FinSet

$\Fin\Set$ is the category of finite sets and all functions between them: the full subcategory of Set on finite sets.

(For constructive purposes, take the strictest sense of ‘finite’.)

It is easy (and thus common) to make $\Fin\Set$ skeletal; there is one object for each natural number $n$ (including $n = 0$), and a morphism from $m$ to $n$ is an $m$-tuple $(f_0, \ldots, f_{m-1})$ of numbers satisfying $0 \leq f_i \lt n$. This amounts to identifying $n$ with the set $\{0, \ldots, n - 1\}$. (Sometimes $\{1, \ldots, n\}$ is used instead.)

The opposite category of $FinSet$ is equivalent to that of finite Boolean algebras

$FinSet^{op} \simeq FinBool
\,.$

This equivalence is induced by the power set-functor

$\mathcal{P} \;\colon\; FinSet^{op} \stackrel{\simeq}{\to} FinBool
\,.$

This is discussed for instance as (Awodey, prop. 7.31). For the generalization to all sets see at *Set – Properties – Opposite category and Boolean algebras*. See at *Stone duality* for more on this.

In constructive mathematics, for any flavor of *finite*, $\mathcal{P}$ defines an equivalence of $FinSet$ with the opposite category of that of those complete atomic Heyting algebras whose set of atomic elements is finite (in the same sense as in the definition of $FinSet$).

$FinSet$ is the free category with finite coproducts on one object: that is, for any category $C$ with finite coproducts and any object $c \in C$ there is a functor $F : FinSet \to C$ preserving finite coproducts with $F(1) = c$, and $F$ is unique up to natural isomorphism.

The first fact is closely connected to the fact that $FinSet$ is the vertical categorification of the set of natural numbers $\mathbb{N}$, and $\mathbb{N}$ is the free monoid on one generator.

$FinSet$ is also the free category with finite colimits on one object: that is, for any category $C$ with finite colimits and any object $c \in C$ there is a functor $F : FinSet \to C$ preserving finite colimits with $F(1) = c$, and $F$ is unique up to natural isomorphism.

$FinSet$ is also the free symmetric monoidal category on a commutative monoid object: that is, for any symmetric monoidal category $(C, \otimes)$ and any commutative monoid object $c \in C$ there is a symmetric monoidal functor $F : (FinSet,+) \to (C, \otimes)$ with $F(1) = c$, and $F$ is unique up to monoidal natural isomorphism.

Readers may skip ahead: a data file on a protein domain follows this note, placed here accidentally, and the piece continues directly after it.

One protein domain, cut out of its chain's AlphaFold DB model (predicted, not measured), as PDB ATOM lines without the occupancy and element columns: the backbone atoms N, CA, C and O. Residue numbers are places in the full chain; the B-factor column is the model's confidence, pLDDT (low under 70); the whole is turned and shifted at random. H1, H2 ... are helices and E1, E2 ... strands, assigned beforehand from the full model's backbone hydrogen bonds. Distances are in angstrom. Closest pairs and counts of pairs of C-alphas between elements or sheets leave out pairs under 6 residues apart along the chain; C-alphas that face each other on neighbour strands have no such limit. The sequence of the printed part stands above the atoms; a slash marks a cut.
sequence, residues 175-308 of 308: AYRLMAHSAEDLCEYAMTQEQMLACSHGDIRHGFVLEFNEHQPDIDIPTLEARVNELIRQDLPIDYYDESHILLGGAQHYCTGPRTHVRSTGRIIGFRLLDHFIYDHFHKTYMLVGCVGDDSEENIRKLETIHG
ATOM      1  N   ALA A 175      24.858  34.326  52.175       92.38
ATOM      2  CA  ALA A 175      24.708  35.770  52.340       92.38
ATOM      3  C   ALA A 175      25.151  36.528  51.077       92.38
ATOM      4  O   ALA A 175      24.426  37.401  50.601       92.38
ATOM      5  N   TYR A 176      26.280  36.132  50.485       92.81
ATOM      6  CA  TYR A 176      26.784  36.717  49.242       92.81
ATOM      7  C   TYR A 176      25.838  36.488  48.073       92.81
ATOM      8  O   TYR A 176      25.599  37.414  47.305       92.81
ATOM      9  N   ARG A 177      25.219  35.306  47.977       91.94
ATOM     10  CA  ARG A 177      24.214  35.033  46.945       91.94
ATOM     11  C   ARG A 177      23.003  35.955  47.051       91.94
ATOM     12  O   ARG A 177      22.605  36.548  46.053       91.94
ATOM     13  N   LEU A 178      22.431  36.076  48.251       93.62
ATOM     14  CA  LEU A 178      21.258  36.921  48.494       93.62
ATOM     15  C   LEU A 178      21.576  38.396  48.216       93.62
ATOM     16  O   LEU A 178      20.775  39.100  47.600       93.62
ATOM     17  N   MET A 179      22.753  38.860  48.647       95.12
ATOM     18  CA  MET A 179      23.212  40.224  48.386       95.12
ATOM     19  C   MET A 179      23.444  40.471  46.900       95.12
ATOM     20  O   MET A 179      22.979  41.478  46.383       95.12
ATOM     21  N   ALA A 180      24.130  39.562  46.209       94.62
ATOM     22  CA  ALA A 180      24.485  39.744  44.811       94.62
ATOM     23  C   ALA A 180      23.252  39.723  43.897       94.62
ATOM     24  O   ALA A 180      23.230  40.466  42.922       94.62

The last fact is closely connected to this: $FinSet$, made symmetric monoidal using $+$, is equivalent to the PROP for commutative monoids. A proof is given in Lafont’s paper below. Moreover, the sub-prop generated by the unit of the monoid consists of the monics, while the free prop generated by the multiplication of the monoid are the epics.

All these universal properties have useful duals. $FinSet^{op}$ is the free category with finite products on one object and also the free category with finite limits on one object; the symmetric monoidal category $(FinSet, +)^{op}$ is equivalent to the PROP for cococommutative comonoids.

$FinSet$ is a natural numbers object in the (2,1)-topos Grpd of groupoids and functors, as it is an initial algebra of the 2-endofunctor $F(X) \cong 1 + X$. It is also a free monoid object on one generator in Grpd, an initial rig object? in Grpd, and a category. This all follows from the fact that the category $FinSet$ is a vertical categorification of the poset $\mathbb{N}$ of natural numbers.

As a groupoid itself, the core of $Fin Set$ is (with the operation of disjoint union) the free symmetric monoidal category on one object. (There is no way to generate non-invertible morphisms from this data.)

The category $FinSet$ is an elementary topos and the inclusion $FinSet \hookrightarrow Set$ is a logical morphism of toposes. (Elephant, example 2.1.2).

Mathematics done within or about $FinSet$ is finite mathematics.

A presheaf of sets on $\Fin\Set$ is a symmetric set; one generally uses the skeletal version of $\Fin\Set$ for this.

The copresheaf category $[FinSet,Set]$ is the classifying topos for the *theory of objects* (the empty theory over the signature with one sort and no primitive symbols except equality). (Elephant, D3.2).

The simplex category $\Delta$ embeds into $\Fin\Set$ as a category with the same objects but fewer morphisms. The category of cyclic sets introduced by Connes lies in between. All the three are special cases of extensions of $\Delta$ by a group in a particularly nice way. Full classification of allowed skew-simplicial sets has been given by Krasauskas and independently by Loday and Fiedorowicz.

The cartesian monoidal category $FinSet_+$ of nonempty finite sets is the multi-sorted Lawvere theory of unbiased boolean algebras. As a Lawvere theory, $FinSet$ has one more sort, corresponding to $\emptyset$, and one more model, in which every sort has exactly one element (in all the other models, the sort corresponding to $\emptyset$ is empty).

- Steve Awodey,
*Category Theory – lecture 7*(pdf)

- Yves Lafont, Towards an algebraic theory of Boolean circuits, February 12, 2013. (pdf)

category: category